It's been a big year for MisterX6 and his payware brand ShortFinal Design, first with the release of KLAX HD in early July, the announcement and subsequent work on his next fully-fledged payware scenery based around Munich Airport (EDDM) and to top it all off, a freeware "Christmas present" to the community, Japan Pro.
To cap off such a monumental year, we've reached out to the mastermind behind it all to talk all things X-Plane, scenery development and to discuss the future of ShortFinal Design as well as any future freeware releases.
Without further ado, welcome to Threshold, Justin!
> Starting off at the grassroots level - what got you interested in flying/aviation/flight-sim?
Both of my parents are private pilots, and as a kid they often took me on trips on the weekends. That's what started my fascination with aviation. My older brother was the one who introduced me to flight sims, the first one I played was FS98.
> You obviously have a very good, technical creative side - so how did you start using this creativity? When did you start applying it to scenery?
After taking a small hiatus from flight simming, I tried X-Plane 10 and was immediately fascinated by the night lighting and the flight model. However, I was a bit disappointed when I wanted to fly underneath the Golden Gate Bridge, but when I loaded up at San Francisco, all I could find was a generic road bridge. I decided to take it upon myself to add the real Golden Gate Bridge to X-Plane, and I was immediately hooked. Seeing your sceneries come to life is amazing, so I started adding more and more buildings, and eventually released my first scenery - KSFO and San Francisco.
> Somewhat of a follow up question to that: What software did you start with that made you want to pursue the path that got you to where you are now? Have you changed what you use since the beginning?
I actually had some previous knowledge of Blender, since I was trying to create models for a train simulator, but never actually released anything. That's why I decided to stick with it, and I never really saw a reason to switch to anything else. For me personally, it's easy to use, and has a powerful rendering engine for things like Ambient Occlusion, which really adds a lot to the appearance of your models.
> How do you choose the airports you will create?
I pick projects based on what I find interesting, and also what the community wants.
> What are the greatest challenges when starting a new airport project and how do you overcome them?
You first have to gather all the resources you need, which means licensing ortho-imagery, getting reference photos, etc... Basically getting all the information you can find. For Munich, I visited the airport myself and took lots of reference photos all around the area. For some of my past projects, members of the community also volunteered to provide me with reference photos, which I am thankful for.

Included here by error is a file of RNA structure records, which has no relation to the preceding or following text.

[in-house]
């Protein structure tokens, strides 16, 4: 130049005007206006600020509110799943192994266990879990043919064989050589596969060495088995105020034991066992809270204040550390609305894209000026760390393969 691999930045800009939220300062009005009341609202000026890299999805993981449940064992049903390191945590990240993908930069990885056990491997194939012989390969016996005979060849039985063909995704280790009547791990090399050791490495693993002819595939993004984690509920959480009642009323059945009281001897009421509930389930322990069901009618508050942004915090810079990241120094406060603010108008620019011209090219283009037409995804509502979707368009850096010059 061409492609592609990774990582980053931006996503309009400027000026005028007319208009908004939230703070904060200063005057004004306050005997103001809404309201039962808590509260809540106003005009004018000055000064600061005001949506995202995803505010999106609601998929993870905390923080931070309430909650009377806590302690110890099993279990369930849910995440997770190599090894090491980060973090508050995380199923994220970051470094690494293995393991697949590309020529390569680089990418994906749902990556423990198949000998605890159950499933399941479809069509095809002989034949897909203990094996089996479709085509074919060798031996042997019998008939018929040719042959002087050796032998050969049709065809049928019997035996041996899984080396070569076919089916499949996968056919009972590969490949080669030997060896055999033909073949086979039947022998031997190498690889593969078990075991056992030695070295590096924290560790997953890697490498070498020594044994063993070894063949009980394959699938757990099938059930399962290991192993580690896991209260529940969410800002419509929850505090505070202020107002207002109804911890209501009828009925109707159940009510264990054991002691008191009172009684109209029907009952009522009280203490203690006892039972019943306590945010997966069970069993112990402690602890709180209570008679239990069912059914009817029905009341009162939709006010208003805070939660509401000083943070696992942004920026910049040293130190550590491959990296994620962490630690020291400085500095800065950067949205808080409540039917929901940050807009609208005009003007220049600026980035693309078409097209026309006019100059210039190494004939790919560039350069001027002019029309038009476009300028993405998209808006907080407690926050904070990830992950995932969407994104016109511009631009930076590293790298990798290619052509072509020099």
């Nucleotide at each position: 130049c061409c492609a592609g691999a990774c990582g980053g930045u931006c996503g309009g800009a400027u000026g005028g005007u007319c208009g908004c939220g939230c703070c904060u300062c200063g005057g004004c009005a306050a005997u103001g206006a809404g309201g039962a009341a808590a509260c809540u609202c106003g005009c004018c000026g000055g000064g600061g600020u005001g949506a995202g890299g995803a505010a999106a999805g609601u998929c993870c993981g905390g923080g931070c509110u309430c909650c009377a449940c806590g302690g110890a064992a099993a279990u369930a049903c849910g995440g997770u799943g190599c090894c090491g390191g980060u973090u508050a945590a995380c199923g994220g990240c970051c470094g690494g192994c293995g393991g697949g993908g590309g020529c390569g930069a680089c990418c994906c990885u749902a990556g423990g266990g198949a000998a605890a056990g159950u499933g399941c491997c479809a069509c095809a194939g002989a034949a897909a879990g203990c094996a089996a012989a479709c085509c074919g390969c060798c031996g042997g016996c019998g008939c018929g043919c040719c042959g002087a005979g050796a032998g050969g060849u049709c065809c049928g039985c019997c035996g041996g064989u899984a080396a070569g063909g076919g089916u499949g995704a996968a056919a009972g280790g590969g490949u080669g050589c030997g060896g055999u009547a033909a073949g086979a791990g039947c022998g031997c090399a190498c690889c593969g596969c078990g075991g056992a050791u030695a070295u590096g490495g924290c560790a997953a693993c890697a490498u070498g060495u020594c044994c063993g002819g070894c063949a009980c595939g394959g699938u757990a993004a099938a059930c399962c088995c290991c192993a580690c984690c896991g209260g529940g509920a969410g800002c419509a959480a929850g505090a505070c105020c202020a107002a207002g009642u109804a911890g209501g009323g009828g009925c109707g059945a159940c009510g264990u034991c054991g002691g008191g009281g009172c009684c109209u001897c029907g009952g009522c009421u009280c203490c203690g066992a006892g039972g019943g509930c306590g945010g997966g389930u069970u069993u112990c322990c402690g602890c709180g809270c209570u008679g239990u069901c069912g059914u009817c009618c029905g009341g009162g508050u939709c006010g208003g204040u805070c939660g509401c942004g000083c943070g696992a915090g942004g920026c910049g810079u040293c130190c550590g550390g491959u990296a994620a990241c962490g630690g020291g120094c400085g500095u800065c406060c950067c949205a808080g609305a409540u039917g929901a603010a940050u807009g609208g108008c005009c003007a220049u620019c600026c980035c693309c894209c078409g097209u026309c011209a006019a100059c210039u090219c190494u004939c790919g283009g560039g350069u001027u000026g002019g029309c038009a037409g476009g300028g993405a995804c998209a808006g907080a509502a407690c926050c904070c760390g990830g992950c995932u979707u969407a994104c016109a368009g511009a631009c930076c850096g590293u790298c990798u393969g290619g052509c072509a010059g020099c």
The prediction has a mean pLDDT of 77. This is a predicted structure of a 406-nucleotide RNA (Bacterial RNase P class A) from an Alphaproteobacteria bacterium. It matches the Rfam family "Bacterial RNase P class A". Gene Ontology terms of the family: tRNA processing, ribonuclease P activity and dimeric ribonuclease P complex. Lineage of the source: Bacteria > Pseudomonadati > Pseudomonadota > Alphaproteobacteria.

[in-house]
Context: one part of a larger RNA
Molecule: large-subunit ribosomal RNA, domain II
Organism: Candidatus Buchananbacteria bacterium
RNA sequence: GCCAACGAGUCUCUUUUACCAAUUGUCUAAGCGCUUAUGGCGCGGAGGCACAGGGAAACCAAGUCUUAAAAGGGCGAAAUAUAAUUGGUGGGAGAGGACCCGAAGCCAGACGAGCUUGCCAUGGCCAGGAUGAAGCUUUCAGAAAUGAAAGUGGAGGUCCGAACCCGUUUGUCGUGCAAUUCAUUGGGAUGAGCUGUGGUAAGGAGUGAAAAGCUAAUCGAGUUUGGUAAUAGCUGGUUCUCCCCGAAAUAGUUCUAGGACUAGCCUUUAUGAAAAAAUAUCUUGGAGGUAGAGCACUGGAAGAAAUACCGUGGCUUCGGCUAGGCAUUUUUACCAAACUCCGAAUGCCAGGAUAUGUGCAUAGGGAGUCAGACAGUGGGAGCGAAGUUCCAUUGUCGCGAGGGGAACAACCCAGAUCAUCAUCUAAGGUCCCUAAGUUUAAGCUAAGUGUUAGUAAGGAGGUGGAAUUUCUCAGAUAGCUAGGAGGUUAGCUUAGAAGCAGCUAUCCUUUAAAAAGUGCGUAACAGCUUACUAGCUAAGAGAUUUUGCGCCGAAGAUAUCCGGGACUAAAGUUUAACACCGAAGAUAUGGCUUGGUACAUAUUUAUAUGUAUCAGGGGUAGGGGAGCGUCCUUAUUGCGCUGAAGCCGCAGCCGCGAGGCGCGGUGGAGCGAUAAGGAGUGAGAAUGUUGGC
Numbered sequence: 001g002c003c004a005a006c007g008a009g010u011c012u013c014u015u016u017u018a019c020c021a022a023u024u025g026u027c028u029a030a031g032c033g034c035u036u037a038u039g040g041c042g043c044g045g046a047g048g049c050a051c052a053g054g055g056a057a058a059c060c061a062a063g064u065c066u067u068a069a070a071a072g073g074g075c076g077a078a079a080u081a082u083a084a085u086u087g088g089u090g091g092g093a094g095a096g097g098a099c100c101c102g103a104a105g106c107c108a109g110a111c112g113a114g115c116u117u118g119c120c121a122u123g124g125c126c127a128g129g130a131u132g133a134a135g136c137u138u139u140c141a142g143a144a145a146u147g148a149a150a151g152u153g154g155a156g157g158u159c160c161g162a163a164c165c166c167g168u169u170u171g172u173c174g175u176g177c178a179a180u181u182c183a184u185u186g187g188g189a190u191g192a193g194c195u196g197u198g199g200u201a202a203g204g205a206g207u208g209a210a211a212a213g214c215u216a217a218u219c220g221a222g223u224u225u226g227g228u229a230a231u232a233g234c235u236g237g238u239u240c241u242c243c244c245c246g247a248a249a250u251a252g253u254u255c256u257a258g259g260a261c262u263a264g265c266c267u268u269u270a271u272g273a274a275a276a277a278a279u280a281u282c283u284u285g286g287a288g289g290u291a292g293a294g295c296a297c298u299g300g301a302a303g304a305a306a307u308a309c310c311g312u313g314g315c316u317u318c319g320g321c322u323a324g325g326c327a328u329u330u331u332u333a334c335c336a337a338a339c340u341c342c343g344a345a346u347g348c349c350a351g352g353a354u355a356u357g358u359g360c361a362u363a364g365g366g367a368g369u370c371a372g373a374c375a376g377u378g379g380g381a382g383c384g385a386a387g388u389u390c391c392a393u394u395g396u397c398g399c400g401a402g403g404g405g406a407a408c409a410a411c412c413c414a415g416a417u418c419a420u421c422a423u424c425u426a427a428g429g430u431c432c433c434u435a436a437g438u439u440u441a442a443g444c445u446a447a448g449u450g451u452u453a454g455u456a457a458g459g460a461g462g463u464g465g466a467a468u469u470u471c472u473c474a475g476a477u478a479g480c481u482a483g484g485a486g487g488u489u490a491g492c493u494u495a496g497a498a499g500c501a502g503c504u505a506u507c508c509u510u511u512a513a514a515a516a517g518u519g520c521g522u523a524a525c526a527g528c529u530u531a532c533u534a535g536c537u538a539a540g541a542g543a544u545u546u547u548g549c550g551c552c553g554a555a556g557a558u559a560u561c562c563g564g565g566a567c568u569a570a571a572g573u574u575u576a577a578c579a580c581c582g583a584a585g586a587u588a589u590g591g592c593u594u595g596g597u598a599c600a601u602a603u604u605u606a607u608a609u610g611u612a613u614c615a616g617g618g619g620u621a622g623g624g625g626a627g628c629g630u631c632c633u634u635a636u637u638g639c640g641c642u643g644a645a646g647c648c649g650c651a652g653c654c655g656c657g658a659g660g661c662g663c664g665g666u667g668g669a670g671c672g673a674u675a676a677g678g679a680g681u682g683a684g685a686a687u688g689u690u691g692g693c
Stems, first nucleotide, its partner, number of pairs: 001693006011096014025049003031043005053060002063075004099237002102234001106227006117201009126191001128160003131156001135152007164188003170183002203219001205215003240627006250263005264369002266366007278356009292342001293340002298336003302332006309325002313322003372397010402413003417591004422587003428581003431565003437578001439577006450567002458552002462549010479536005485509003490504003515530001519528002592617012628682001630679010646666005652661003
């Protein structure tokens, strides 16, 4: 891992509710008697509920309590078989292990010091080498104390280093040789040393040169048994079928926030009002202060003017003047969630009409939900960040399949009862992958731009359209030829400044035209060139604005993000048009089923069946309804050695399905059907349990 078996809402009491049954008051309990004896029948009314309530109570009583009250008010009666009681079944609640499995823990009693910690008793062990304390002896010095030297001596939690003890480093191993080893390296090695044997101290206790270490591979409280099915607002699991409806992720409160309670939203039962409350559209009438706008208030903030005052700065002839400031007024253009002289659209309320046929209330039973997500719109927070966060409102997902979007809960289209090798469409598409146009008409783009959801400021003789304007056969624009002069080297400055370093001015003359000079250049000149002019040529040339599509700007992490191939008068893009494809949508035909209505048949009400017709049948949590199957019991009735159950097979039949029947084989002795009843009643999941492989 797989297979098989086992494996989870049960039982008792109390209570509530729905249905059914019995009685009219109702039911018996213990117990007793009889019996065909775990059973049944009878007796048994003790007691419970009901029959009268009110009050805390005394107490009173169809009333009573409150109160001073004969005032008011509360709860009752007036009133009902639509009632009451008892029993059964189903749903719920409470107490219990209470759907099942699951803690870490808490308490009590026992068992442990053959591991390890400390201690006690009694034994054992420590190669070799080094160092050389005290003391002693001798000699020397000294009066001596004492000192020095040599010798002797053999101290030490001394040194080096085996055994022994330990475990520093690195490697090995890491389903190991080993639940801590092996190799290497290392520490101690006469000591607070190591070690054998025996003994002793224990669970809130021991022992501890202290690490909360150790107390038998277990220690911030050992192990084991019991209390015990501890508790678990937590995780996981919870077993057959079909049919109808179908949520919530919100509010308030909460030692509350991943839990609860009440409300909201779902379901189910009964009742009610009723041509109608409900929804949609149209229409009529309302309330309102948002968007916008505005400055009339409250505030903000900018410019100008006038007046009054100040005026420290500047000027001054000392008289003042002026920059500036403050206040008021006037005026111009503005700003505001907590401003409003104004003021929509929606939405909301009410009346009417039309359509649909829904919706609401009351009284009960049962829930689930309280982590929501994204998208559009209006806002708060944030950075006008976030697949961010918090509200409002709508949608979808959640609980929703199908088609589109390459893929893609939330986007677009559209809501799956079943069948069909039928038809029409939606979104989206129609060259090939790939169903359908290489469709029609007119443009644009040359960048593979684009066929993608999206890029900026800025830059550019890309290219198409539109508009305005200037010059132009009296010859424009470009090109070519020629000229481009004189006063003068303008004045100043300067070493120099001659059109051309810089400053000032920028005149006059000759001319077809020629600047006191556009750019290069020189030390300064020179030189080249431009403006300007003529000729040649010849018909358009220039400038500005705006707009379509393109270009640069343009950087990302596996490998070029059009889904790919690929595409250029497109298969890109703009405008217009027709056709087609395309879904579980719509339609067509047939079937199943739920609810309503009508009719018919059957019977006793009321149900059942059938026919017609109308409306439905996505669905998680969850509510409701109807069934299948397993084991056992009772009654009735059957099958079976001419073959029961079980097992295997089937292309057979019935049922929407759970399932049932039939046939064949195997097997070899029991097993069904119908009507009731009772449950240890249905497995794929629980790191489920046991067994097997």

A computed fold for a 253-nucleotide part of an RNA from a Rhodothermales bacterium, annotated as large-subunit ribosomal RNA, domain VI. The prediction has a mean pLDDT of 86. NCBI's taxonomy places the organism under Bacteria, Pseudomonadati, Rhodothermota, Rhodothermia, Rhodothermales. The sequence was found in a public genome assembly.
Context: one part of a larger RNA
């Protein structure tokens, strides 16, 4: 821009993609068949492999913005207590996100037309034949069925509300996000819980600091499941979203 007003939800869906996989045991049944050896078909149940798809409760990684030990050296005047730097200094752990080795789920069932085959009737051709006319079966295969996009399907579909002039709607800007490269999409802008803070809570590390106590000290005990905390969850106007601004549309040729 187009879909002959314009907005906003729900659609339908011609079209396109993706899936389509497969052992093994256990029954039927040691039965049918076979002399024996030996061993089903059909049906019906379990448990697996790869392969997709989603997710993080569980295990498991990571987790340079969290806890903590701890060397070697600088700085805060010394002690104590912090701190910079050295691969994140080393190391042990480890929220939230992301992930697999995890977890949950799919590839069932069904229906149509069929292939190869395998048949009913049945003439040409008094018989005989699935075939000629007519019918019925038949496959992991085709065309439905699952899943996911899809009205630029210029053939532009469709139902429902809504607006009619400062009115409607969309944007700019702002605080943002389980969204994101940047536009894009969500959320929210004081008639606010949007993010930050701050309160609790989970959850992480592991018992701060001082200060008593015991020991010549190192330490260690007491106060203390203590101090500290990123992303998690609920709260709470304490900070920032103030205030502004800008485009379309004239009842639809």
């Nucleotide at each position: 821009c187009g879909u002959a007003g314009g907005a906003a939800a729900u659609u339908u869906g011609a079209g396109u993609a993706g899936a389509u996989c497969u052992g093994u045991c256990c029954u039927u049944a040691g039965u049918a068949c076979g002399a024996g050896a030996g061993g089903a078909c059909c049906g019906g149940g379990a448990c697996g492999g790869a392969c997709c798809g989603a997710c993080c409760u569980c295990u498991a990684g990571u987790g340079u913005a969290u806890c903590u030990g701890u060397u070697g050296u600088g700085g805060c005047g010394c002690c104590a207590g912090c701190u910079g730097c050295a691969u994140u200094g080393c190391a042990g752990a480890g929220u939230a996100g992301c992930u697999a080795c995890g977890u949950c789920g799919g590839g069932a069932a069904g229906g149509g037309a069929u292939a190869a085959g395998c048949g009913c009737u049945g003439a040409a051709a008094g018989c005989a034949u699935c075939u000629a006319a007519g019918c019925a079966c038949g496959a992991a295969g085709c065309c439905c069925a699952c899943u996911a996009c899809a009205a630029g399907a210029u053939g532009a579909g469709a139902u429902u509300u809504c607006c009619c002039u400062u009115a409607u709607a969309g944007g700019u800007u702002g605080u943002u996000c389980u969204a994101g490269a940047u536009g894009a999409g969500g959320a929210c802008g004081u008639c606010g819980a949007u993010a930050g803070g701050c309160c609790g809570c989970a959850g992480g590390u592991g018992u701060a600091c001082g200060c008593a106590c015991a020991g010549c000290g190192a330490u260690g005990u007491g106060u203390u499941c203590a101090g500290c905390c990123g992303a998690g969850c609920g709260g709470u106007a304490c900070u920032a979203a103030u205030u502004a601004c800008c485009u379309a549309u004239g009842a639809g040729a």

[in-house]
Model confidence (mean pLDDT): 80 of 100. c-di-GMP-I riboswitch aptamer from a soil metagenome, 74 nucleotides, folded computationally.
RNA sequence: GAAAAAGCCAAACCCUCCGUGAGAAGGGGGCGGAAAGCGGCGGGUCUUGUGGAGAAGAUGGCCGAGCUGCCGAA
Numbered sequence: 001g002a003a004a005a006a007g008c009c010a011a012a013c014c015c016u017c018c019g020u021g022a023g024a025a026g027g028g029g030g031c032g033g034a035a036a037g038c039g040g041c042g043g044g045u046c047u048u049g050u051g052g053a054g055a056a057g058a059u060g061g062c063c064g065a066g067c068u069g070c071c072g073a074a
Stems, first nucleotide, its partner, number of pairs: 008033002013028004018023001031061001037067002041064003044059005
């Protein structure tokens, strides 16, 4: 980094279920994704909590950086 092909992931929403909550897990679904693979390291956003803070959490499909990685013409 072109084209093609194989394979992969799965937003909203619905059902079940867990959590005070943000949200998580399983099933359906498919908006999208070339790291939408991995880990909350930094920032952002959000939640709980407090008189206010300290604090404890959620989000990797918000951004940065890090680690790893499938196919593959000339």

> At what point do you consider a scenery project “good enough” for release?
Well, that's difficult to say. I'd say when all the technical features are present and correct (ramp starts, taxi network, signage etc..) and all the 3d models look reasonably good, that's when I would consider a scenery complete. I usually have around 10 beta testers for my sceneries, so I also take their feedback into account when deciding whether or not a scenery is ready for release.
> Were you surprised by the popularity of your sceneries? As a follow-up to that, how do you gauge success in your sceneries? Public opinion? Downloads count? Your own satisfaction?
I was actually surprised by how well received even my first scenery was. I joined the X-Plane community at a time where there weren't a lot of high quality sceneries around, so that certainly played a part. I usually don't pay much attention to download numbers, but I love reading the community's reaction to my releases. It's always nice to receive a personal thank you note from someone who knows the real airport and appreciates having a good scenery for it.
>> You've certainly received a lot of thanks for the work you've done on Japan Pro!
> Looking back, what scenery or part of scenery would you change/do differently and why?
I think my Catalina Island scenery ended up being a bit rushed. It's a very iconic location, and I feel like there would have been more potential, like making a custom mesh or including custom objects for the city of Avalon. But overall I'm happy with it.
> On the contrary to that, so far, what is your favourite MisterX6 scenery (freeware or otherwise) and why?